Q: I've been saving my Delta Air Lines frequent-flier miles for many, many years to take my wife on a 20th anniversary
trip this year. I received all of my statements by regular mail. A few months ago, I asked the airline for a PIN number
so I could look at my account online, and when I logged in, I was shocked to see my balance at zero miles. I had - or
at least I thought I had - 101,000 miles.
It turns out that even though I used to have points with no expiration date, Delta had made changes to its program and
because of inactivity on my account my points were
deleted late last year.
A representative also told me that because Delta had gone green" I hadn't received any account statements, which would
have informed me of my expiration dates. We asked the airline to reinstate our miles because we have stayed at Delta
partner hotels in the last year, but it refused.
I feel like our dream anniversary has been shattered, and I am devastated because I can't afford to buy plane tickets.
I would be very, very grateful if you would consider contacting Delta on my behalf. To quote an old movie, Help me,Obi-Wan Kenobi, you're my only hope!" - Kenneth Miller,
A: Delta should have told you about your expiring miles. It was wrong to deny your
request. It also was wrong to underestimate the Force.
Like most other airline loyalty programs, Delta's SkyMiles program allows the airline to change its terms any time for
any reason. If that sounds overly broad, if not a little unfair, that's because it probably is. You can review the
terms online for yourself and decide: www.delta.com/skymiles/
You made some assumptions about your frequent flier program that were incorrect. You believed the terms under which you
began collecting loyalty points wouldn't change - that your miles would last forever - even though Delta's terms gave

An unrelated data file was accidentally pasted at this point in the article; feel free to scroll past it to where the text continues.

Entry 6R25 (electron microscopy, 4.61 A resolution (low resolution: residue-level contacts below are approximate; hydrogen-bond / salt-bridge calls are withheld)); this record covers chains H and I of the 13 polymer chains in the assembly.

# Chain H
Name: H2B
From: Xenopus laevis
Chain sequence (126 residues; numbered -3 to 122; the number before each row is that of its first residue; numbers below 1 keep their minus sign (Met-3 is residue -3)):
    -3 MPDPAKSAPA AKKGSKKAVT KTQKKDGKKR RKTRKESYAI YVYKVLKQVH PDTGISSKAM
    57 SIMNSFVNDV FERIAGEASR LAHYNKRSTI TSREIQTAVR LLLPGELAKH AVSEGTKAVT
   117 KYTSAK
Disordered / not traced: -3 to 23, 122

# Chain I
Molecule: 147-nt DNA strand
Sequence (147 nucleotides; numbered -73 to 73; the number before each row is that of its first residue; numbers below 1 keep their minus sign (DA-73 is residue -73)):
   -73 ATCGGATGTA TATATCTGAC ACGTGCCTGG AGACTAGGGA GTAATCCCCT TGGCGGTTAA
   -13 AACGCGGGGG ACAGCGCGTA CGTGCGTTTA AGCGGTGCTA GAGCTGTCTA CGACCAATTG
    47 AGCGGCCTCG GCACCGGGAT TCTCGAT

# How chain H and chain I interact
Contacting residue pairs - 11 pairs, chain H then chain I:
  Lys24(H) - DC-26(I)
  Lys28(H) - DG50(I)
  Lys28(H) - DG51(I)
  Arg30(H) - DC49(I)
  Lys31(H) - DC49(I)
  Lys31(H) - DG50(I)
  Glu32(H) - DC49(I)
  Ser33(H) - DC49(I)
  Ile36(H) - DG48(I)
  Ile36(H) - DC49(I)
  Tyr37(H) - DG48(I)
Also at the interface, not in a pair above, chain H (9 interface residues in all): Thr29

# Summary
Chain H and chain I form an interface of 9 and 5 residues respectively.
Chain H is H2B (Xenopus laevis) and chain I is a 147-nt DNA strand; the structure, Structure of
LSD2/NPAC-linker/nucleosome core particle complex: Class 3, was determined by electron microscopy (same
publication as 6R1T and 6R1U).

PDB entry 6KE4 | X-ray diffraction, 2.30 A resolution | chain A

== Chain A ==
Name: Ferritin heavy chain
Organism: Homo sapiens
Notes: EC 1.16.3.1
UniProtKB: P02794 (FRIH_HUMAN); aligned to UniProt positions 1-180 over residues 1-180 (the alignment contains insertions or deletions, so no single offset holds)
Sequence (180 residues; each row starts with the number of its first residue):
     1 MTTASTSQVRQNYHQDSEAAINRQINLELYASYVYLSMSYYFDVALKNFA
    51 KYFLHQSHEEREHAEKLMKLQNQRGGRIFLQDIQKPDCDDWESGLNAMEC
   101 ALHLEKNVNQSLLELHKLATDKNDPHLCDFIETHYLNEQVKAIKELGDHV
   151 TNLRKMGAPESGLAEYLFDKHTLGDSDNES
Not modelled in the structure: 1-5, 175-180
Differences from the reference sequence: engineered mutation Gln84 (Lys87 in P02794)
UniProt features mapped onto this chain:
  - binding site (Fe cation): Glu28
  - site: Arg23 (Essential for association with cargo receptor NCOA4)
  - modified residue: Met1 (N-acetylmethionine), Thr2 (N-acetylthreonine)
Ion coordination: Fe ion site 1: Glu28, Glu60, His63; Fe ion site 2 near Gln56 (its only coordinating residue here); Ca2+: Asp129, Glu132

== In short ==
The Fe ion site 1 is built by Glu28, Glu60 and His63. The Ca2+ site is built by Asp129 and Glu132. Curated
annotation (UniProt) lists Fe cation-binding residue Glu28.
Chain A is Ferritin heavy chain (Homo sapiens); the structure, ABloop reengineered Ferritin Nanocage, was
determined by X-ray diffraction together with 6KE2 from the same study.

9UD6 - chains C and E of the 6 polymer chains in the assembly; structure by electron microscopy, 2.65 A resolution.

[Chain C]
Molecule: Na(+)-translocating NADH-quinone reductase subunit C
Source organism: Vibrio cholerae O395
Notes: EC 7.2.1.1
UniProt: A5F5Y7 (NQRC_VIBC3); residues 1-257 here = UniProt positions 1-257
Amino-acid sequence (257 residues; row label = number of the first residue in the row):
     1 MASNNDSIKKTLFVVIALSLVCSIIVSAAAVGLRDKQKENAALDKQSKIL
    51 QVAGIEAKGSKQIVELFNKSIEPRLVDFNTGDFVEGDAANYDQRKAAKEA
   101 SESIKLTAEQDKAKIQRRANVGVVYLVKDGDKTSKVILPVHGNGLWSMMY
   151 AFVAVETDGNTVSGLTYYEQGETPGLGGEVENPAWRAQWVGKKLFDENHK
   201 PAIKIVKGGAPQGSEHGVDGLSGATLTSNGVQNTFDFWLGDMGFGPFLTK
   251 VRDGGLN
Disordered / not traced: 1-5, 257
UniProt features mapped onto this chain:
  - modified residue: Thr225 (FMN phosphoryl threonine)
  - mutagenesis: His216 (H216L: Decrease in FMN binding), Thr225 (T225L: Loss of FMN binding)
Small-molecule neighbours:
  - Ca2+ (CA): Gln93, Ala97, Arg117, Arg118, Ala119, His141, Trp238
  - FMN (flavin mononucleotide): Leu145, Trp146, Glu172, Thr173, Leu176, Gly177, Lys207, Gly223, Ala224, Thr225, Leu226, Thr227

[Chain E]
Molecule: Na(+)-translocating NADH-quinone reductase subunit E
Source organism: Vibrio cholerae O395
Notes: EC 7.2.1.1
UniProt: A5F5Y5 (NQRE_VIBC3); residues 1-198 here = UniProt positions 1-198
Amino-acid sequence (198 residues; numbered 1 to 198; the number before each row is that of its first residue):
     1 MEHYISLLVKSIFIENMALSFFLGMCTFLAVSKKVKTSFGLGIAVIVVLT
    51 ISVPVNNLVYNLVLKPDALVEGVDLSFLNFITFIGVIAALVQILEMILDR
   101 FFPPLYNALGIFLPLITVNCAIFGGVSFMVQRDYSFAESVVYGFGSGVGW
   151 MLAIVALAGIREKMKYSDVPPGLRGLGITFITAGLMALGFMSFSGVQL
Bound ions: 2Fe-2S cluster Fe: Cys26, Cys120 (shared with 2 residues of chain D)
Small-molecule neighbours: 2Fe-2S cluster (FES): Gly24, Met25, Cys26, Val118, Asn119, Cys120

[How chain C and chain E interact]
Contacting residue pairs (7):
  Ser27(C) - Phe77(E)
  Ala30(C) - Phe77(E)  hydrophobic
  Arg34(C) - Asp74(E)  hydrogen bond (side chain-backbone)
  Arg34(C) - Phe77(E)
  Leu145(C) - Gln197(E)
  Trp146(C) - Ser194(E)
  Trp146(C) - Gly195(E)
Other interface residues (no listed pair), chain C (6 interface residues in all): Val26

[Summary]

the airline a license to rewrite the rules.
I can't blame you for thinking Delta would keep its word. It's like buying a knife set with a lifetime warranty, only
to discover a few years later that the guarantee has been cut to two years. If you earned non-expiring miles, then
common sense tells you the miles should never expire. But common sense doesn't apply to this situation.
Here are a few steps you could have taken to improve your chances of keeping your miles. First, you phoned Delta, but I
would have written instead. A quick e-mail to the airline is far more effective than a call, for a number of reasons
that regular readers of this column already know.
In reviewing this case with Delta, you probably could have done a couple of things to keep your hard-earned miles, like
giving the airline a current e-mail address and handing over your SkyMiles number to the hotels where you stayed. Had
you done those two things, you probably would still have your 101,000 miles.
I contacted Delta on your behalf. I also forwarded receipts from your hotel stays to prove that technically, you had
some activity on your account, even though you never received mileage credit for it. As a
gesture of goodwill, and as an exception, Delta returned your miles.
Christopher Elliott is the ombudsman for National Geographic Traveler magazine. E-mail him at "mailto:firstname.lastname@example.org">email@example.com, or troubleshoot your trip through his Web site, "http://www.elliott.org">www.elliott.org. Distributed by Tribune Media Services.